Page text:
19th-century wooden building still very much in the pink
Chiltern Open Air Museum
THE very striking pink building on the Village Green here is a Vicarage Room. Originally from Lashlake Road, Thame, Oxfordshire, it was in the grounds of the vicarage and later moved to Bierton Road, in Aylesbury.
The museum was asked to rescue the building when developers took over the site. During the dismantling stage in 1989, the team found a mummified cat under the floor!
The Vicarage Room is a wooden framed, prefabricated building with a corrugated iron roof, painted in contrasting pink and cream, although the pink was originally Fenton Red that has now faded. All the small panes of glass, except one, are original. The interior is just as striking with a pink painted brown paper finish on the upper walls and vertical dark wooden panelling on the lower walls.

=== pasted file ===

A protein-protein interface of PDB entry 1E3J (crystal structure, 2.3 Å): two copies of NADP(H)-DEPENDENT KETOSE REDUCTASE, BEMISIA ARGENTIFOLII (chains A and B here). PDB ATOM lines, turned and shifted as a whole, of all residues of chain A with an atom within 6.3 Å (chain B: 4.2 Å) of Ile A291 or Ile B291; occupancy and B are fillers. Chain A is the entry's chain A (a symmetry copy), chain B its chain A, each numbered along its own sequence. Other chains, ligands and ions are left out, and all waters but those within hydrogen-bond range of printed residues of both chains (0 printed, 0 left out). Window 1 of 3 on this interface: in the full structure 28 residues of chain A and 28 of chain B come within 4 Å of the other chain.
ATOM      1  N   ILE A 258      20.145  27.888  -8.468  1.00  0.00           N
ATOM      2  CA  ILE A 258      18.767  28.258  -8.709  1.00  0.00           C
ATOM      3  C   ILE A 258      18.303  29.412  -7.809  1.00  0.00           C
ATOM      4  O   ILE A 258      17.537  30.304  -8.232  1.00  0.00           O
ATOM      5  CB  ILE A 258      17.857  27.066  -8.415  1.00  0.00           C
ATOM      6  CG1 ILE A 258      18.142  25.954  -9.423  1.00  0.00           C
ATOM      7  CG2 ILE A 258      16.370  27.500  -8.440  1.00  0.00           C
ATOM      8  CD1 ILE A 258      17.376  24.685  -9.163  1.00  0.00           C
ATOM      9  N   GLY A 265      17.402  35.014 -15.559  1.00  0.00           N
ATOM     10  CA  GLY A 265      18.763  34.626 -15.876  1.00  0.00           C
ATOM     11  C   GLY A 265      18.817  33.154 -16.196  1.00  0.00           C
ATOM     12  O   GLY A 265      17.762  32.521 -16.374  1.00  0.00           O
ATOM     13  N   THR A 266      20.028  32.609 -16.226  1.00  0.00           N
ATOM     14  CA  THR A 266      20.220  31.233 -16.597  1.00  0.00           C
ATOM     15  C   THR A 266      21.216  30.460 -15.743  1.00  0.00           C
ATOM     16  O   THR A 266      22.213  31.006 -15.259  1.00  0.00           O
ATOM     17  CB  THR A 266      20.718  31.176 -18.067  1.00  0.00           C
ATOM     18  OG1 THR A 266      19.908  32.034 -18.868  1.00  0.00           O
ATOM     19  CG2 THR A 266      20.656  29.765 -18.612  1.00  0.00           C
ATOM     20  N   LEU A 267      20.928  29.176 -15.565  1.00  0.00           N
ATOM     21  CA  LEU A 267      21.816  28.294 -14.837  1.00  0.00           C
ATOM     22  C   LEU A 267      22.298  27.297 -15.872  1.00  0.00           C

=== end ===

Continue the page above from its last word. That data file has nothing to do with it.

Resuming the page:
Records show that the room was officially opened on Thursday, December 13, 1894 by the Rural Dean, the Reverend EJ Howman. The Thame Gazette tells us that lots of community events were held in it, including Church Lads Brigade parades, lectures, bible class socials, monthly meetings of the Church of England and its Men’s Society.
The building was put up for auction in 1913 when the church moved to another location and it was bought by the auctioneer, who moved it to his own premises in Aylesbury. His grandson, John Milburn, donated it to the museum.
Now one of our most popular buildings, the Vicarage Room has starred in comedy programmes such as Mitchell and Webb and Harry and Paul, and is the scene of many Victorian School workshops for schools, craft activities and exhibitions enjoyed by our visitors.
The Thame Vicarage Room has already been moved twice during its lifetime Chalfont St Giles www.coam.org.uk 01494 871 117